Reservoir Problems |
Rehabilitation Technigues |Lake Problems |
Rehabilitation Techniques |
River & Stream Problems |
Contingencies Plans |
Natural Lake Problems
Shallow water, summer and winter fish kills and rough fish infestations are common problems in
Nebraska's natural lakes, including clear Sandhills lakes and muddy oxbow lakes along rivers.
About 1,300 Sandhills lakes provide about 80,000 surface acres of water. Many are too alkaline
to support fish, but those with suitable water chemistry can provide excellent fishing for bluegill,
crappie, yellow perch, northern pike and largemouth bass.
Sandhills lakes are clear, fertile and usually shallow, often less than six feet deep, allowing the
entire basin to produce aquatic plants and food organisms. Those characteristics also make
Sandhills lakes vulnerable to fish kills. Dense submerged vegetation usually produces abundant
oxygen, but several calm days with cloud cover in late summer or several days of snow cover
over winter ice can block sunlight penetration, interrupting photosynthesis. Without plants
producing oxygen and without wind mixing oxygen, fish die.
Oxbow lakes, channel segments left behind when a river changes course, share fish-kill, shallow-water and rough-fish infestation
woes with Sandhills lakes. They are also subject to siltation and re-infestation with rough fish when nearby rivers flood.
Natural Lake Rehabilitation Techniques
This technique reduces the likelihood of fish kills by increasing lake depth and volume. An area in the middle of
the lake with less aquatic vegetation also allows anglers to fish the lake more effectively in summer.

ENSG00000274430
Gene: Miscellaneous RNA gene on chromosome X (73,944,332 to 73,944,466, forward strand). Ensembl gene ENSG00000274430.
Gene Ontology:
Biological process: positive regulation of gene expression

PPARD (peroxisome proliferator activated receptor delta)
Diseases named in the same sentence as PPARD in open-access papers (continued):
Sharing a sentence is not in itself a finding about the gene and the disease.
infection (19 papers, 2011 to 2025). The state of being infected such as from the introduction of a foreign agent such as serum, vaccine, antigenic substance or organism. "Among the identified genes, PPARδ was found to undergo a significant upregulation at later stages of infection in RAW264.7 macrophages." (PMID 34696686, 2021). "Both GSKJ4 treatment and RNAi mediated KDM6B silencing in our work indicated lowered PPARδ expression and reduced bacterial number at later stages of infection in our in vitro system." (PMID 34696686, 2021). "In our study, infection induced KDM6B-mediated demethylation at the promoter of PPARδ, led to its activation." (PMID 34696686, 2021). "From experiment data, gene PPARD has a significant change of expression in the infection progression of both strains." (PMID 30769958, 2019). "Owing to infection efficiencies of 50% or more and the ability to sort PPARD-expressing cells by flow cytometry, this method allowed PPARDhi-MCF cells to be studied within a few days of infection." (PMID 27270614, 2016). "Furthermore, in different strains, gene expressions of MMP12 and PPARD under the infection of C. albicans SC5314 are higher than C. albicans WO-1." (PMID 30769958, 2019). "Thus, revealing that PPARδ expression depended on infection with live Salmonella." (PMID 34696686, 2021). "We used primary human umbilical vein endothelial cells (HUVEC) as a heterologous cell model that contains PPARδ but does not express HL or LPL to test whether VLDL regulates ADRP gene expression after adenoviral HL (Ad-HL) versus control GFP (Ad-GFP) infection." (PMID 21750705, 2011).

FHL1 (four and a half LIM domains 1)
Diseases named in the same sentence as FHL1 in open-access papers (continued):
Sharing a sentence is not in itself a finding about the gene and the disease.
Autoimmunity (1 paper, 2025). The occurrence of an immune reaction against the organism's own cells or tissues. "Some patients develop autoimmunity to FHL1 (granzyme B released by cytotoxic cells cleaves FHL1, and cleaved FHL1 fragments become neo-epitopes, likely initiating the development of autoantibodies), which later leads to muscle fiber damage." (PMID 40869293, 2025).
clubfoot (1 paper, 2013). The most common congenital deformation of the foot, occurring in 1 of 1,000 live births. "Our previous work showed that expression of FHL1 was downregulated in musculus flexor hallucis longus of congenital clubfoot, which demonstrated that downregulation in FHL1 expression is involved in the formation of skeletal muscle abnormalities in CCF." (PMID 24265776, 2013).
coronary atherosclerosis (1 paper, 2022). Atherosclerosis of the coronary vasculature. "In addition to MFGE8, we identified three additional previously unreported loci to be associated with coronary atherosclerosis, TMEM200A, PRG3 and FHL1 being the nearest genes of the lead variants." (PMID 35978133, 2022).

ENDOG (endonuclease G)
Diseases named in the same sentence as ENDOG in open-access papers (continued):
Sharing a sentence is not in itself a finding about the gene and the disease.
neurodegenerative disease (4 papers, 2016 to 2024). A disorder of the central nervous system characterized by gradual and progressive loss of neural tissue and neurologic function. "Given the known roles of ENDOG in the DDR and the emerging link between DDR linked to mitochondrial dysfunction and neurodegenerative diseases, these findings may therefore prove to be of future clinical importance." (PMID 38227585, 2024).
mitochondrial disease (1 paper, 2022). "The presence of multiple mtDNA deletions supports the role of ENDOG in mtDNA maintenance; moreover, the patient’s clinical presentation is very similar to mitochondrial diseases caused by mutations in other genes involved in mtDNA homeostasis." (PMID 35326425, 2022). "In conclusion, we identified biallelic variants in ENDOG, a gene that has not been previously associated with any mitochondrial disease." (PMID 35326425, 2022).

Aeration devices supplement natural oxygen levels at times of critical oxygen depletion.
3. Fish removal:
Removing the existing fish community with rotenone and restocking with desirable fish species is necessary in many
Sandhills lakes. In most cases, carp are the culprit, dominating a fish community once it gains a foothold. More pounds
of sport fish can be produced if carp are eliminated.
4. Fish barriers:
The return of undesirable fish species can be prevented by building dikes to protect oxbow lakes from river floods and by
installing self-cleaning fish barriers on streams that feed Sandhills lakes.
River and Stream Problems
Bank erosion, dewatering resulting from
irrigation, nonpoint-source pollution, warming caused by the loss of overhanging trees and shrub canopies and the loss
of habitat diversity because of channelization all can limit a stream's ability to produce fish. In addition, degraded
stream banks are the source of as much as 70 percent of the silt deposited in reservoirs.